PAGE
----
Houthi militia free G Muse ship after holding it hostage for 62 days

The port of the Yemeni city of Hodeida can be seen in this file photo on June 24, 2018. (AFP)
Updated 07 July 2018
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Houthi militia free G Muse ship after holding it hostage for 62 days

LONDON: The Saudi-led coalition fighting Houthi militia in Yemen announced on Saturday that the Houthis had freed the G Muse ship that it had been holding captive for the last 62 days at the port of Hodeidah.
The coalition added that there are currently four ships docked in the port of Hodeidah waiting to unload their cargo, while four others are waiting to enter the port.
The coalition also said that a ship is anchored in Salif port, while another is waiting to enter it.
The port of Hodeidah is Yemen’s main lifeline for the import of humanitarian aid, but it is also a conduit for smuggling weapons to the Iranian-backed Houthis, including components of missiles launched from northern Yemen and aimed at cities in Saudi Arabia.
UN envoy Martin Griffiths has been conducting shuttle diplomacy in search of a political solution that would avert an all-out military assault on the Houthi-held port city of Hodeidah by the coalition.
Griffiths is expected to hold a meeting with Yemen’s President Abdrabbuh Mansur Hadi on Monday.


Algeria tensions: Governing party chief backs protesters

Updated 20 March 2019
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Algeria tensions: Governing party chief backs protesters

  • Moab Bouchareb told a meeting of party leaders that the party “supports the popular movement”

ALGIERS: The acting head of Algeria’s governing party says it is throwing its support behind protests against President Abdelaziz Bouteflika
Critics viewed the move Wednesday as an effort to save the reputation of the FLN party, or National Liberation Front, amid increasing disillusionment with Algeria’s power structure.
FLN interim leader Moab Bouchareb told a meeting of party leaders that the party “supports the popular movement.” But he also appeared to support Bouteflika’s “roadmap” for political reforms.
Bouchareb himself has been criticized as representing a leadership considered corrupt and out of touch with Algeria’s struggling youth. The FLN is Bouteflika’s party.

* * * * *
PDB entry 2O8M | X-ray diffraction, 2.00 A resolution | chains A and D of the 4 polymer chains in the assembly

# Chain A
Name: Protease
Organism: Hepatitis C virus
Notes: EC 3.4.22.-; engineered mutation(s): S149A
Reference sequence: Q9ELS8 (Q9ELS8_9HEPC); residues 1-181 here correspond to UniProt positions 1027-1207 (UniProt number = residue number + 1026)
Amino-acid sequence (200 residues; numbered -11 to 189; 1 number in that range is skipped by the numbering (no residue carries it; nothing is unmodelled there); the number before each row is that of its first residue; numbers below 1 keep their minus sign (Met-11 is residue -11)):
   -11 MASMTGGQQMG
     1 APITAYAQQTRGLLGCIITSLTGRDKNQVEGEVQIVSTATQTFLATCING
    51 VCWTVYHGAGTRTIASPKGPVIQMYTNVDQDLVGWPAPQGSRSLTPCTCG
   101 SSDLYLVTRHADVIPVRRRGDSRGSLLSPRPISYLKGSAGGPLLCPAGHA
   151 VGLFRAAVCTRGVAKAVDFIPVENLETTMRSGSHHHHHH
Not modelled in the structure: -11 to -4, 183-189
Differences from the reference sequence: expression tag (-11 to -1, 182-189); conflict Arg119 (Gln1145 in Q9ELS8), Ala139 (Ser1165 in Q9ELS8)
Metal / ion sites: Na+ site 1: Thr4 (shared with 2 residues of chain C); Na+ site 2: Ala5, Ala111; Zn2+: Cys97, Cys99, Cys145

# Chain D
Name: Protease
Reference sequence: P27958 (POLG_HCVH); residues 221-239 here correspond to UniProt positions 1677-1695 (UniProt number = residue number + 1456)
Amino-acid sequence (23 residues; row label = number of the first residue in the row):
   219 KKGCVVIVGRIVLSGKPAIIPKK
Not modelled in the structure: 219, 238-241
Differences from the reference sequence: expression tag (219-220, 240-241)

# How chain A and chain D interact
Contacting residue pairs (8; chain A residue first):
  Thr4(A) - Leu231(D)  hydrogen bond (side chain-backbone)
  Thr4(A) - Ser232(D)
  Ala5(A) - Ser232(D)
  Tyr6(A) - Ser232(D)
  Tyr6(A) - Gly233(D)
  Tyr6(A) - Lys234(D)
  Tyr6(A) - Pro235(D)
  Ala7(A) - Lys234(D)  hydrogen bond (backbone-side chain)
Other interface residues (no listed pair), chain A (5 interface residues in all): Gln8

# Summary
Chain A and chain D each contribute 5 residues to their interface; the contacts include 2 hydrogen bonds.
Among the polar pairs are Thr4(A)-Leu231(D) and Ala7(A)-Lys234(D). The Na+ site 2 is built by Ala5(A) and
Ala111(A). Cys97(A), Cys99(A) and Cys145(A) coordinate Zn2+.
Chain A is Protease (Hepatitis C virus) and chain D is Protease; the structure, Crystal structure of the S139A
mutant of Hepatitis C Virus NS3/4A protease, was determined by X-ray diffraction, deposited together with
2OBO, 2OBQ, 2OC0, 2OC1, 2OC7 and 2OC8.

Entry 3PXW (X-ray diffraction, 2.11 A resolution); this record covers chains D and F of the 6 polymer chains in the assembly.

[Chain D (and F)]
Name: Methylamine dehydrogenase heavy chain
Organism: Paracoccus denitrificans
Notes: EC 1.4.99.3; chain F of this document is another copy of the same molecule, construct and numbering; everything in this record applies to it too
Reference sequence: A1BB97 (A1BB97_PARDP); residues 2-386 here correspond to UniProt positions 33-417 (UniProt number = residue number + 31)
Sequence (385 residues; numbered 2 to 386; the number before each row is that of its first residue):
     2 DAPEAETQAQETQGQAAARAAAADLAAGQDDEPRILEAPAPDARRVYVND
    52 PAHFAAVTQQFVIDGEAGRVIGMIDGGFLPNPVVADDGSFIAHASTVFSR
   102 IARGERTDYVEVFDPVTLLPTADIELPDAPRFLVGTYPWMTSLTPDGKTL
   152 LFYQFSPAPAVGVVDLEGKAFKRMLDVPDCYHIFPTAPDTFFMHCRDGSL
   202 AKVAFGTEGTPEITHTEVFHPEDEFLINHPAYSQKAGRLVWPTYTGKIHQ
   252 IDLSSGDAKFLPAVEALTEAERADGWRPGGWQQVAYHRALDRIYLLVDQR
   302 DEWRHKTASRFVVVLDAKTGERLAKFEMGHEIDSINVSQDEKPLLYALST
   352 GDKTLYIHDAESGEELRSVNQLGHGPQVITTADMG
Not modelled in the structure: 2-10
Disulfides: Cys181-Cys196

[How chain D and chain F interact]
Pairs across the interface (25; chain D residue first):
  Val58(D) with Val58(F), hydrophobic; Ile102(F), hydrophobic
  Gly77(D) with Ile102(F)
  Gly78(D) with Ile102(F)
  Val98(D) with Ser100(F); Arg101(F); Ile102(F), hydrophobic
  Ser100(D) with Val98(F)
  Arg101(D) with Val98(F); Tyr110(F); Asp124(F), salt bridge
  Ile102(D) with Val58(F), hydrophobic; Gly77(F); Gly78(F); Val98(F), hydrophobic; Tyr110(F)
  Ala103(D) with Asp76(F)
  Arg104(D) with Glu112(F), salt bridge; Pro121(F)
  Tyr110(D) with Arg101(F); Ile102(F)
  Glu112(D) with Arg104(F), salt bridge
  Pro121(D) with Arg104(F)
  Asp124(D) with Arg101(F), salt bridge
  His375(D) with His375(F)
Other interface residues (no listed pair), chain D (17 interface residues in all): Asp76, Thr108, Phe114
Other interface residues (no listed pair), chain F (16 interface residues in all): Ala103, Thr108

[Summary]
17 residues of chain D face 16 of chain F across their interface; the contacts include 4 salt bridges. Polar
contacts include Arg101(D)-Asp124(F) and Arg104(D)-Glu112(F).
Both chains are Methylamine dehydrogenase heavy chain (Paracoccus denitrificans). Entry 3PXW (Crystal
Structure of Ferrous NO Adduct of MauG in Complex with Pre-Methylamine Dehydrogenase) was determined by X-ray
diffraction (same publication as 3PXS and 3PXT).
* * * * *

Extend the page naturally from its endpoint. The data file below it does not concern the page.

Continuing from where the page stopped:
On Wednesday, foreign affairs minister Ramtane Lamamra said the Algerian government is “ready for dialogue” with demonstrators.
“As I see it, the demonstrations have only grown more numerous, and there will be no solution except through dialogue,” he said in a press conference in Berlin.
“The Algerian government is ready for dialogue, and beyond that, they are prepared to welcome the representatives of the opposition and civil society in the new government which is currently being formed.”
Algerian Prime Minister Noureddine Bedoui has been struggling to form a new government as candidates sought to keep their distance from Bouteflika. Bedoui, who was appointed last week, had promised to create a new cabinet within days to respond to the demands of Algeria’s demonstrating youth.
Separately, the Protestant Church of Algeria issued a statement supporting the protests. The Church, whose exact number of members is not precisely known in the largely Muslim country, said it “fully shares the aspirations and legitimate claims of the Algerian people.”
Algeria’s union for imams and the Islamic High Council, a consultative body, had previously expressed their support for the protests.
Protesters want the ailing Bouteflika to step down after 20 years in power. Bouteflika responded by abandoning plans for a fifth term and promising reforms, but also delayed presidential elections indefinitely.
Demonstrators have demanded the government quit at the technical end of its mandate in April, along with the president who has rarely been seen since a 2013 stroke.